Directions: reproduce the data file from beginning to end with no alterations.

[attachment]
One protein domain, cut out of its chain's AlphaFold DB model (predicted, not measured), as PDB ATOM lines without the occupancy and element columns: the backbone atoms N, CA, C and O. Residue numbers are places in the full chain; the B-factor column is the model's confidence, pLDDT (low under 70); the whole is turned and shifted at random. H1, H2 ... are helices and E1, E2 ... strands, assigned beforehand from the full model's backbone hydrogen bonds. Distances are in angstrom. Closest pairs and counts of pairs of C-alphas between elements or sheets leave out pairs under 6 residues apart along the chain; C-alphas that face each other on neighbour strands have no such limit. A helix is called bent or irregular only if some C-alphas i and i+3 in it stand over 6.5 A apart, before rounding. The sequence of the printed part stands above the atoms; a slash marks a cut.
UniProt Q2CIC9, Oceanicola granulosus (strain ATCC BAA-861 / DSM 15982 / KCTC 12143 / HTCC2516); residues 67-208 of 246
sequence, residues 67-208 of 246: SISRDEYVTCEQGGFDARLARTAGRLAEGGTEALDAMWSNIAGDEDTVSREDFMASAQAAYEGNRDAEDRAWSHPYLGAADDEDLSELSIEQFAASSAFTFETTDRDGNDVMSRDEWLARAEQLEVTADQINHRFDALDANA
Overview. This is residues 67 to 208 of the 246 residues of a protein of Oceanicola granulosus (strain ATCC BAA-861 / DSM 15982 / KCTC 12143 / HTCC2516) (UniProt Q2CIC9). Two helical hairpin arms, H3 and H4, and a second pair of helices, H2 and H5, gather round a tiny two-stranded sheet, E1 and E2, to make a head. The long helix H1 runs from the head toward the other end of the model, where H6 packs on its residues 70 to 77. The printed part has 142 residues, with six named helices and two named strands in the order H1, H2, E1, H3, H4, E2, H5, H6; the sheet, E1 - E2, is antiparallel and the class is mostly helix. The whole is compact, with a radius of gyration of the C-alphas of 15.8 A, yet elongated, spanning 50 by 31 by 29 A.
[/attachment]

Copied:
One protein domain, cut out of its chain's AlphaFold DB model (predicted, not measured), as PDB ATOM lines without the occupancy and element columns: the backbone atoms N, CA, C and O. Residue numbers are places in the full chain; the B-factor column is the model's confidence, pLDDT (low under 70); the whole is turned and shifted at random. H1, H2 ... are helices and E1, E2 ... strands, assigned beforehand from the full model's backbone hydrogen bonds. Distances are in angstrom. Closest pairs and counts of pairs of C-alphas between elements or sheets leave out pairs under 6 residues apart along the chain; C-alphas that face each other on neighbour strands have no such limit. A helix is called bent or irregular only if some C-alphas i and i+3 in it stand over 6.5 A apart, before rounding. The sequence of the printed part stands above the atoms; a slash marks a cut.
UniProt Q2CIC9, Oceanicola granulosus (strain ATCC BAA-861 / DSM 15982 / KCTC 12143 / HTCC2516); residues 67-208 of 246
sequence, residues 67-208 of 246: SISRDEYVTCEQGGFDARLARTAGRLAEGGTEALDAMWSNIAGDEDTVSREDFMASAQAAYEGNRDAEDRAWSHPYLGAADDEDLSELSIEQFAASSAFTFETTDRDGNDVMSRDEWLARAEQLEVTADQINHRFDALDANA
Overview. This is residues 67 to 208 of the 246 residues of a protein of Oceanicola granulosus (strain ATCC BAA-861 / DSM 15982 / KCTC 12143 / HTCC2516) (UniProt Q2CIC9). Two helical hairpin arms, H3 and H4, and a second pair of helices, H2 and H5, gather round a tiny two-stranded sheet, E1 and E2, to make a head. The long helix H1 runs from the head toward the other end of the model, where H6 packs on its residues 70 to 77. The printed part has 142 residues, with six named helices and two named strands in the order H1, H2, E1, H3, H4, E2, H5, H6; the sheet, E1 - E2, is antiparallel and the class is mostly helix. The whole is compact, with a radius of gyration of the C-alphas of 15.8 A, yet elongated, spanning 50 by 31 by 29 A.